Thursday, July 21, 2011

Rancho San Francisco

Los Angeles County, August 8, 1994

It was on this 48,600 acre plot of land that Francisco Lopez made the first major gold discovery in 1842. 48,600 acres, that’s nice diggings for a award for military service, and it went to Antonio de Valle back in 1839. Antonio needed help watching over the place and one of the people doing that was Francisco, who was de Valle’s second wife’s uncle.

Del Valle died in 1841, and though he tried, it was without reconciling with his estranged son Ygnacio. None the less, Ygnacio took control over the land. Following the war, the Treaty of Guadalupe Hidalgo allowed Mexican landowners to keep their lands, but Ygnacio was whittled down to 13,600 acres by 1857. Floods were followed by drought and by 1862 Ygnacio had sold most of his estate to oil speculators.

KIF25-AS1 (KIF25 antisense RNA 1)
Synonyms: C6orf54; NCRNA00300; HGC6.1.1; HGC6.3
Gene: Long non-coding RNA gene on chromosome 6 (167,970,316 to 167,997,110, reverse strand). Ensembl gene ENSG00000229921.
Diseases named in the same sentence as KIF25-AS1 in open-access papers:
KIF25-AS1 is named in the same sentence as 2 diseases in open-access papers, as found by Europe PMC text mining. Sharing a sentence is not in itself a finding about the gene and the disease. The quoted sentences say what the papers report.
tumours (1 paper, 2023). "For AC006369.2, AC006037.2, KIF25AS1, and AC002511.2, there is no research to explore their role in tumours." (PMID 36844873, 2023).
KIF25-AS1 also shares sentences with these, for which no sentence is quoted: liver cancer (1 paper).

Plaque inscription: NO. 556 RANCHO SAN FRANCISCO - Approximately one-half mile south of the point was the adobe headquarters of Rancho San Francisco, originally built about 1804 as a granary of Mission San Fernando. The rancho was granted to Antonio de Valle in 1839. Here, in January 1850, William Lewis Manly and John Rogers obtained supplies and animals to rescue their comrades in a California-bound gold-seeking emigrant party that was stranded and starving in Death Valley, some 250 miles to the northeast.
Location: SW corner of 'The Old Road' and Henry Mayo Drive, 0.2 mi S of I-5 and State Hwy 126 interchange, Valencia
Google maps: 34.440257,-118.605866

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